A dark pool trade occurred in DRI stock on Friday, September 25, 2020.
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A flurry of analyst upgrades occurred in DRI stock on September 25, 2020, after the company reported earnings and revenue beats.
MKM Partners analyst Brett Levy raised the firm’s price target on Darden to $115 from $110 and keeps a Buy rating on the shares. The company’s Q1 earnings beat highlighted the strength of its brands and operations, the analyst tells investors in a research note, stating that he remains constructive on its prospects despite the “uncertain” landscape. Cost management and execution should drive “solid profitability” for Darden in spite of the capacity restriction headwinds, Levy states.
BMO Capital analyst Andrew Strelzik raised the firm’s price target on Darden to $96 from $84 but keeps a Market Perform rating on the shares. The company’s “efficient” and “impressive” cost management more than offset its softer comps, leading to a Q1 earnings beat, the analyst tells investors in a research note. Strelzik is also raising his FY21 EPS view to $4.45 from $2.79 but prefers to remain on the sidelines due to Darden’s valuation and the “largely uncertain” macro and industry backdrop.
Truist analyst Jake Bartlett raised the firm’s price target on Darden to $128 from $100 and keeps a Buy rating on the shares after its better than expected Q1 results. The company has used the COVID-19 disruption to “reimagine almost every aspect of their business,” driving margins some 100-150bps higher than its pre-COVID levels, the analyst tells investors in a research note. Capacity restrictions are muting the recovery of Darden’s comps relative to its peers, but sales should improve as restrictions ease, Bartlett states.
Raymond James analyst Brian Vaccaro raised the firm’s price target on Darden to $115 from $100 and keeps an Outperform rating on the shares following the company’s “strong” Q1 margin performance. Vaccaro believes Olive Garden trends have improved in September, with additional room for improvement if California continues to relax dining rooms restrictions and additional partitions are installed.
JPMorgan analyst John Ivankoe raised the firm’s price target on Darden to $105 from $82 and keeps an Overweight rating on the shares following the company’s better than expected Q1 results. Darden’s margins “amazed” in a difficult sales environment while the relaxation in government restrictions should be a key driver in an Olive Garden same-store-sales recovery, especially as the brand is not using delivery or outdoor dining as an offset to dining room capacity, Ivankoe tells investors in a research note.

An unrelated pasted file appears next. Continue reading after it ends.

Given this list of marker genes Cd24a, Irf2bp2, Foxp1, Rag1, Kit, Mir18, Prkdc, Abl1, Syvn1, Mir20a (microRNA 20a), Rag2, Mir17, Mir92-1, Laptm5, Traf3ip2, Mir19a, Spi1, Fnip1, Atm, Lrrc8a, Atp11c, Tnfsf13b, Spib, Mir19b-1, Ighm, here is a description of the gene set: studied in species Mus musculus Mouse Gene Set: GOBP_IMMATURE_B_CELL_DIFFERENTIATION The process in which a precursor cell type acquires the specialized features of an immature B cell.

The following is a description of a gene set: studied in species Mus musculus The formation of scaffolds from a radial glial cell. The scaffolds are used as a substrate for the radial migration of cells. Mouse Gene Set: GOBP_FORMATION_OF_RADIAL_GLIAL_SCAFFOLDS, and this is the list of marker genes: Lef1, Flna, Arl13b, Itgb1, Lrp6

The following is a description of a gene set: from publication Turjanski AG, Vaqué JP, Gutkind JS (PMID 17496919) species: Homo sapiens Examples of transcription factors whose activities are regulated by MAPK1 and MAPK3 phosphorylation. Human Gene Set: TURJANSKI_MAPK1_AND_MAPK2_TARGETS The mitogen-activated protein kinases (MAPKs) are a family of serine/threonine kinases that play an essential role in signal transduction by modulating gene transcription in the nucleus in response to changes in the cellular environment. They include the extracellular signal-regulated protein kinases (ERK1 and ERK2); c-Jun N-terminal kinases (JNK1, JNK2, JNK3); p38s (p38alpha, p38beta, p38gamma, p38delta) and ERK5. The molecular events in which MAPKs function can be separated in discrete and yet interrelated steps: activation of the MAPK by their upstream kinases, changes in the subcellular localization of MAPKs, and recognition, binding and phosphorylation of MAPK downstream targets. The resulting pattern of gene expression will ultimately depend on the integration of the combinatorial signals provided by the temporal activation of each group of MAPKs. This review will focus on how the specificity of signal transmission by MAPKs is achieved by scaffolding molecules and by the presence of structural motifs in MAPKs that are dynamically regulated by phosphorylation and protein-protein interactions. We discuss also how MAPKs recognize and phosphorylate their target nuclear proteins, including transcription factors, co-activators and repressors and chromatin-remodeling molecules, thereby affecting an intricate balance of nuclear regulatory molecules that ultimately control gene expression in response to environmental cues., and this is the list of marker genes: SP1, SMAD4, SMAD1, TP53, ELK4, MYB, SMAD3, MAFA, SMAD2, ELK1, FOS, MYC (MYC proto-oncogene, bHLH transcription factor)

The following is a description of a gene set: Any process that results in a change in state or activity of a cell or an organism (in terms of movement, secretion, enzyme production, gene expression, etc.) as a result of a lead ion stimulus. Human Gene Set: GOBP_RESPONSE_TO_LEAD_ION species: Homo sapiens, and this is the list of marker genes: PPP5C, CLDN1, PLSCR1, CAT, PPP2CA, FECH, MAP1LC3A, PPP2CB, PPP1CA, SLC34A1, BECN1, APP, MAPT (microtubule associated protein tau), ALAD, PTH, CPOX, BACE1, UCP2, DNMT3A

Morgan Stanley analyst John Glass raised the firm’s price target on Darden to $112 from $71 following the company’s quarterly report. While sales modestly missed expectations, margins “were the story of the quarter, and a clear upside surprise,” according to Glass, who thinks the company’s restructuring actions should benefit overhead expenses in quarters to come. As a result of these savings, which he thinks are sustainable post-pandemic and won’t need to be reinvested in the business as sales recover, Darden now believes that it can achieve its pre-COVID EBITDA dollars even at a 10% reduced level of sales, noted Glass, who keeps an Equal Weight rating on the shares.
RBC Capital analyst Christopher Carril raised the firm’s price target on Darden to $107 from $97 and keeps an Outperform rating on the shares. The analyst cites the company’s “strong” Q1 earnings beat that highlighted its “best in class” cost management and longer-term margin upside. While sales recovery across the portfolio is “uneven”, further reductions in restrictions related to the pandemic is a “potential source of upside” to Darden’s guidance, the analyst tells investors in a research note.
BTIG analyst Peter Saleh raised the firm’s price target on Darden to $108 from $100 and keeps a Buy rating on the shares. The analyst notes that the company’s profitability, guidance, and restored dividend “more than offset” the “disappointing” same-store sales. Saleh is confident in Darden’s ability to continue to claw back its pre-COVID profit levels in the medium term in spite of the “muted” sales environment. The company is now operating a “leaner, more efficient” business as seen its its menu simplification and restaurant margin performance, the analyst tells investors in a research note.
On September 24, 2020, Darden reported Q1 adjusted cont ops EPS of 56c versus the consensus estimate of 5c. The company reported Q1 revenue of $1.53B versus the consensus estimate of $1.56B.
First Quarter 2021 Financial Highlights, Comparisons to First Quarter Last Year
Total sales of $1.53 billion, a decrease of 28.4% driven by negative blended same-restaurant sales of 29.0% and partially offset by the addition of 14 net new restaurants.
Same-restaurant sales by segment:
(28.2)% for Olive Garden
(39.1)% for Fine Dining
(18.1)% for LongHorn Steakhouse
(39.0)% for Other Business
- Reported diluted net earnings per share from continuing operations of $0.28 as compared to last year’s reported diluted net earnings per share of $1.38
- Adjusted diluted net earnings per share from continuing operations of $0.56, after excluding $0.28 related to corporate restructuring costs, as compared to reported diluted net earnings per share of $1.38
- Reported net earnings from continuing operations of $37 million
- Adjusted EBITDA of $185 million
“The actions we continued to take in response to COVID-19, which include being laser-focused on execution and strengthening our business model, resulted in significantly improved first quarter performance that exceeded expectations,” said CEO Gene Lee. “I’m incredibly proud of how our restaurant teams have adapted to our new operating environment and their ongoing dedication to safety and delivering exceptional guest experiences.”